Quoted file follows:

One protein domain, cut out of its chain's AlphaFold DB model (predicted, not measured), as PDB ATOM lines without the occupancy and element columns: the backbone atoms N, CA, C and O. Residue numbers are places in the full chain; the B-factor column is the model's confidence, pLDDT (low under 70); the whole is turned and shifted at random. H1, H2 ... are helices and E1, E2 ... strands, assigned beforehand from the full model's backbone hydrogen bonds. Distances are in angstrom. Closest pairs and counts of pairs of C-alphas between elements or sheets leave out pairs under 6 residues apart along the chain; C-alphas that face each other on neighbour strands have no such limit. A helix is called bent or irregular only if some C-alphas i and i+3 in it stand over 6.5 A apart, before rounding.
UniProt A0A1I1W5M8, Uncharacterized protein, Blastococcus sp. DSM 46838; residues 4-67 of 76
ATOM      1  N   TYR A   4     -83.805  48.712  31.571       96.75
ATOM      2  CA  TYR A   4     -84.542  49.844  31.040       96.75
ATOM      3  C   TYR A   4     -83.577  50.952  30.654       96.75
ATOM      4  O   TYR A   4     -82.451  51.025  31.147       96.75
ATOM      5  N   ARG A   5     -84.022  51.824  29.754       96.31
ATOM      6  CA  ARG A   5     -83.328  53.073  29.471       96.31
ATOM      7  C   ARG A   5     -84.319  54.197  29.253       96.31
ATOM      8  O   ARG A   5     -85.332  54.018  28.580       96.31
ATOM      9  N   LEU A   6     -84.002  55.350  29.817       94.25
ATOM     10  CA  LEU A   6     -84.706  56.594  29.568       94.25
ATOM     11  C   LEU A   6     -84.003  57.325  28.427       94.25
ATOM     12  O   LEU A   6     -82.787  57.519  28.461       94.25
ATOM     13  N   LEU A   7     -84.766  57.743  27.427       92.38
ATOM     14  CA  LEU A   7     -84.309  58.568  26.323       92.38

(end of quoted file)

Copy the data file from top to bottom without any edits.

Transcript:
One protein domain, cut out of its chain's AlphaFold DB model (predicted, not measured), as PDB ATOM lines without the occupancy and element columns: the backbone atoms N, CA, C and O. Residue numbers are places in the full chain; the B-factor column is the model's confidence, pLDDT (low under 70); the whole is turned and shifted at random. H1, H2 ... are helices and E1, E2 ... strands, assigned beforehand from the full model's backbone hydrogen bonds. Distances are in angstrom. Closest pairs and counts of pairs of C-alphas between elements or sheets leave out pairs under 6 residues apart along the chain; C-alphas that face each other on neighbour strands have no such limit. A helix is called bent or irregular only if some C-alphas i and i+3 in it stand over 6.5 A apart, before rounding.
UniProt A0A1I1W5M8, Uncharacterized protein, Blastococcus sp. DSM 46838; residues 4-67 of 76
ATOM      1  N   TYR A   4     -83.805  48.712  31.571       96.75
ATOM      2  CA  TYR A   4     -84.542  49.844  31.040       96.75
ATOM      3  C   TYR A   4     -83.577  50.952  30.654       96.75
ATOM      4  O   TYR A   4     -82.451  51.025  31.147       96.75
ATOM      5  N   ARG A   5     -84.022  51.824  29.754       96.31
ATOM      6  CA  ARG A   5     -83.328  53.073  29.471       96.31
ATOM      7  C   ARG A   5     -84.319  54.197  29.253       96.31
ATOM      8  O   ARG A   5     -85.332  54.018  28.580       96.31
ATOM      9  N   LEU A   6     -84.002  55.350  29.817       94.25
ATOM     10  CA  LEU A   6     -84.706  56.594  29.568       94.25
ATOM     11  C   LEU A   6     -84.003  57.325  28.427       94.25
ATOM     12  O   LEU A   6     -82.787  57.519  28.461       94.25
ATOM     13  N   LEU A   7     -84.766  57.743  27.427       92.38
ATOM     14  CA  LEU A   7     -84.309  58.568  26.323       92.38